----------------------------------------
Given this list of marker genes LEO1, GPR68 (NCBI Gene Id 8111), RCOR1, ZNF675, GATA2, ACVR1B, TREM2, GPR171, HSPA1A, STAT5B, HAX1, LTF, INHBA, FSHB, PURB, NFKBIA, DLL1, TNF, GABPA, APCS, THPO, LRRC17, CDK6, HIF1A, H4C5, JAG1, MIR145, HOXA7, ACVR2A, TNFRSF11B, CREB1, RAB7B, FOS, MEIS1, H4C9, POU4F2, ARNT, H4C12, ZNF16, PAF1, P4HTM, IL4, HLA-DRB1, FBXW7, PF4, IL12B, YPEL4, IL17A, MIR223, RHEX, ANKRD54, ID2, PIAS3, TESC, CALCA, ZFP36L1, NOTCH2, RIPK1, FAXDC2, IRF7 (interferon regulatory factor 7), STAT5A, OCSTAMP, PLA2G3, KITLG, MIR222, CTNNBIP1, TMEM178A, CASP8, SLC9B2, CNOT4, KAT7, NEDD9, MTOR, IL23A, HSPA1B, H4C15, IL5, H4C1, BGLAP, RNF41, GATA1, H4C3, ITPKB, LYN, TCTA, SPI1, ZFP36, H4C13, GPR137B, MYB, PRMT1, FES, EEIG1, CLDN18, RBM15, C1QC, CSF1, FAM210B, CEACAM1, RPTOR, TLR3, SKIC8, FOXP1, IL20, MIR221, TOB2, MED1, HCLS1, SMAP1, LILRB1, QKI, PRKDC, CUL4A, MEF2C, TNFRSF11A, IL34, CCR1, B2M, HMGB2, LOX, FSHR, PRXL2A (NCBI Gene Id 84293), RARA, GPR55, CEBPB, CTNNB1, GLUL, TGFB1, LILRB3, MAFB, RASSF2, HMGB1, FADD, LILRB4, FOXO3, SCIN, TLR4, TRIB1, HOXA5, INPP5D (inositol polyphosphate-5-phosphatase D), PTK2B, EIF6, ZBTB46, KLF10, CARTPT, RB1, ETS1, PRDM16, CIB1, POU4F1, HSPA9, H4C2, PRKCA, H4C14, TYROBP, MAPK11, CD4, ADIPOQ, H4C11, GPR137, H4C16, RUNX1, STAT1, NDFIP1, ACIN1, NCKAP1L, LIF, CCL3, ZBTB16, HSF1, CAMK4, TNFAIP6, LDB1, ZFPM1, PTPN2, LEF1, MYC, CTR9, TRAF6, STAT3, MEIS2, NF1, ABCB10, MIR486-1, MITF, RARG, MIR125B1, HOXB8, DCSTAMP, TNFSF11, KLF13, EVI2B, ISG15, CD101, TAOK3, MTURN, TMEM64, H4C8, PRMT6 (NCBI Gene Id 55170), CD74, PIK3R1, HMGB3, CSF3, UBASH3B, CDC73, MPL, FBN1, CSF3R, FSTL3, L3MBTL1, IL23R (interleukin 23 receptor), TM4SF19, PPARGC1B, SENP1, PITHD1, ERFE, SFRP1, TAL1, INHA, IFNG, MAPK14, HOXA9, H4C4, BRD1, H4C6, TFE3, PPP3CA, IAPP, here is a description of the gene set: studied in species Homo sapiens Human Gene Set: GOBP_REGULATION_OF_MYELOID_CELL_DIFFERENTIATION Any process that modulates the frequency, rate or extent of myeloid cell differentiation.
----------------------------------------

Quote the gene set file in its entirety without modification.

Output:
Given this list of marker genes LEO1, GPR68 (NCBI Gene Id 8111), RCOR1, ZNF675, GATA2, ACVR1B, TREM2, GPR171, HSPA1A, STAT5B, HAX1, LTF, INHBA, FSHB, PURB, NFKBIA, DLL1, TNF, GABPA, APCS, THPO, LRRC17, CDK6, HIF1A, H4C5, JAG1, MIR145, HOXA7, ACVR2A, TNFRSF11B, CREB1, RAB7B, FOS, MEIS1, H4C9, POU4F2, ARNT, H4C12, ZNF16, PAF1, P4HTM, IL4, HLA-DRB1, FBXW7, PF4, IL12B, YPEL4, IL17A, MIR223, RHEX, ANKRD54, ID2, PIAS3, TESC, CALCA, ZFP36L1, NOTCH2, RIPK1, FAXDC2, IRF7 (interferon regulatory factor 7), STAT5A, OCSTAMP, PLA2G3, KITLG, MIR222, CTNNBIP1, TMEM178A, CASP8, SLC9B2, CNOT4, KAT7, NEDD9, MTOR, IL23A, HSPA1B, H4C15, IL5, H4C1, BGLAP, RNF41, GATA1, H4C3, ITPKB, LYN, TCTA, SPI1, ZFP36, H4C13, GPR137B, MYB, PRMT1, FES, EEIG1, CLDN18, RBM15, C1QC, CSF1, FAM210B, CEACAM1, RPTOR, TLR3, SKIC8, FOXP1, IL20, MIR221, TOB2, MED1, HCLS1, SMAP1, LILRB1, QKI, PRKDC, CUL4A, MEF2C, TNFRSF11A, IL34, CCR1, B2M, HMGB2, LOX, FSHR, PRXL2A (NCBI Gene Id 84293), RARA, GPR55, CEBPB, CTNNB1, GLUL, TGFB1, LILRB3, MAFB, RASSF2, HMGB1, FADD, LILRB4, FOXO3, SCIN, TLR4, TRIB1, HOXA5, INPP5D (inositol polyphosphate-5-phosphatase D), PTK2B, EIF6, ZBTB46, KLF10, CARTPT, RB1, ETS1, PRDM16, CIB1, POU4F1, HSPA9, H4C2, PRKCA, H4C14, TYROBP, MAPK11, CD4, ADIPOQ, H4C11, GPR137, H4C16, RUNX1, STAT1, NDFIP1, ACIN1, NCKAP1L, LIF, CCL3, ZBTB16, HSF1, CAMK4, TNFAIP6, LDB1, ZFPM1, PTPN2, LEF1, MYC, CTR9, TRAF6, STAT3, MEIS2, NF1, ABCB10, MIR486-1, MITF, RARG, MIR125B1, HOXB8, DCSTAMP, TNFSF11, KLF13, EVI2B, ISG15, CD101, TAOK3, MTURN, TMEM64, H4C8, PRMT6 (NCBI Gene Id 55170), CD74, PIK3R1, HMGB3, CSF3, UBASH3B, CDC73, MPL, FBN1, CSF3R, FSTL3, L3MBTL1, IL23R (interleukin 23 receptor), TM4SF19, PPARGC1B, SENP1, PITHD1, ERFE, SFRP1, TAL1, INHA, IFNG, MAPK14, HOXA9, H4C4, BRD1, H4C6, TFE3, PPP3CA, IAPP, here is a description of the gene set: studied in species Homo sapiens Human Gene Set: GOBP_REGULATION_OF_MYELOID_CELL_DIFFERENTIATION Any process that modulates the frequency, rate or extent of myeloid cell differentiation.